Will blockchain be the catalyst for change for Spanish bank Santander with Blythe Masters on board? The blockchain guru left the banking world in 2014 to build her startup Digital Asset Holdings, which has since raised $60 million from financial institutions. She has now been tasked with advising Santander on how new fintech and more specifically, blockchain, can improve traditional banking.
According to CityAM, she will remain as CEO of Digital Asset Holdings and join the board of Santander’s online bank Openbank. Santander boss Ana Botin highlighted that help from Masters could transform digital innovation for the bank. “Masters will bring her expertise in banking, business and blockchain where it will have significant impact to our digital banks, International Advisory Board and strategy team.”
As a result of this new role, Masters has quit as car loans provider Santander Consumer USA’s (Scusa) chairwoman and according to The Financial Times, could mean uncertainty for the business, which in turn proves how valuable her expertise is. Former CEO of OneChicago futures exchange Bill Rainer will take on the role so that Masters can concentrate more extensively on globalising digital banking.
The FT also reported that Scusa’s parent company, Santander Holdings USA, was criticised by the Federal Reserve last month for capital planning weaknesses and risk management data management. Botin’s mission is to “fix the US bank” by 2018 as it is not in the shareholder’ interests to sell the business now.
Santander is fast becoming a facilitator of fintech as it was announced earlier this year that the bank was the first to introduce Ripple’s blockchain technology in order to provide the ability to make international payments on their new application. With the connection to Apple Pay and the biometric capability of Touch ID, Santander is definitely taking advantage of blockchain in order to improve cross border payments.
“The need for finance has evolved from providing a physical pound in your pocket or card in your purse, where you pay at a tll, to being seamlessly integrated into a new, always on, connected lifestyle,” head of customer and innovation at Santander, Sigga Sigurdardottir said. While Santander is making the most of fintech, startups are continuing to create products that both buy-side and sell-side financial institution can use, like SETL.
Peter Randall, CEO and co-founder of SETL told Business Insider that at the moment, blockchain is all talk. “What it’s really responding to is the fact there are a lot of people out there talking about it but they’re talking about it because they haven’t actually got anything to show. We have both an enormous amount of experience in how to launch projects like this but also an enormous amount of experience in terms of actually having working prototypes,” Randall said.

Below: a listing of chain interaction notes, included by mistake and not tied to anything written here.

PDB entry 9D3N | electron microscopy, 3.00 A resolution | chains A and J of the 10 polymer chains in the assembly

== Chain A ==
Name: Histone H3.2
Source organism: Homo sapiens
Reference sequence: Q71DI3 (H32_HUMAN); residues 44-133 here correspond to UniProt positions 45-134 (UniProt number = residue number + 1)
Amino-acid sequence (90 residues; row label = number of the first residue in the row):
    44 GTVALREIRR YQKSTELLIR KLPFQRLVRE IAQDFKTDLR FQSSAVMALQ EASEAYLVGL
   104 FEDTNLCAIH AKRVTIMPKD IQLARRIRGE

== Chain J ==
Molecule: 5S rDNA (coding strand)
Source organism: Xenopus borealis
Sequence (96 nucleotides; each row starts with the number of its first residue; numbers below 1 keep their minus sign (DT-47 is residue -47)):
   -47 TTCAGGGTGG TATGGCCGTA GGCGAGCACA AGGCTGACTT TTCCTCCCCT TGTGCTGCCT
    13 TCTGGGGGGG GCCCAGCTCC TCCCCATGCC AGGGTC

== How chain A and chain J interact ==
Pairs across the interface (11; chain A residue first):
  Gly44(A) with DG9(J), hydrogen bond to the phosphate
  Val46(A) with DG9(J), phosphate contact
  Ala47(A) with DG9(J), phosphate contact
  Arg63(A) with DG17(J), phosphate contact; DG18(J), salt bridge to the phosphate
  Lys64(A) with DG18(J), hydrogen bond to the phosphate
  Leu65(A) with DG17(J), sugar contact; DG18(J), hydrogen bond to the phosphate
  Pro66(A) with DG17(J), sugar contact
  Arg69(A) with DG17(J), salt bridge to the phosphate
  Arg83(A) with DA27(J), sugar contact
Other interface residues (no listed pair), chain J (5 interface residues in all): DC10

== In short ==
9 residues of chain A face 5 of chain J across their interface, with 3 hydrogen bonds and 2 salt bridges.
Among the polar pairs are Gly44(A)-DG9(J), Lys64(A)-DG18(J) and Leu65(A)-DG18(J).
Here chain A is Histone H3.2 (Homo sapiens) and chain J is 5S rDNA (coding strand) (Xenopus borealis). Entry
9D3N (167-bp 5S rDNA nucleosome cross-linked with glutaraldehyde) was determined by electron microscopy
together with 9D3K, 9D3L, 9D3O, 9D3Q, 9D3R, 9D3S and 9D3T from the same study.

Blockchain is definitely worth talking about as head of marketing and communications at SIX Securities Services, Avi Ghosh highlighted when he said that if we were to create a word cloud for the most used terms in fintech last year, “blockchain would probably occupy the biggest space. Collateral management and compliance, would, however, still loom large.”
2015 was the year that banks started to experiment with blockchain technology. Bank of New York Mellon used blockchain technology to build an application on its internal network which is compliant with the bank’s desire to open source technology, as it helps to identify different ways to make payments easier. It was also reported around the same time that UBS would test the uses of blockchain in an innovation lab created at Level39’s HighGrowth:42.
Barclays also started working with Swedish online bitcoin exchange Safello to figure out how it could be implemented in retail banking. Citigroup took a different approach and attempted to solve problems that banks currently face by producing their own currency named CitiCoin, which can be used for cross border transactions.
In 2015, Blythe Master said that the US is likely to fall behind in the adoption of blockchain. “There are jurisdictions outside the US where it will happen quicker and that’s because there are markets where there is a vertical integration all the way from the exchange through to the custodian’s custodian if you will,” Masters said. She continued to say that it will probably be seen outside the US before it is seen meaningfully in the US.
In a conversation with bobsguide, Santander Innoventures boss Mariano Belinky said that the excitement around blockchain started in 2014, “when people started having better conversations about digital currencies but also the underlying technology. Then the Treasury came out with a paper encouraging banks to look at distributed ledger. Up until then banks thought it was too risky to get involved. R3 came about and the whole thing started accelerating throughout 2015.”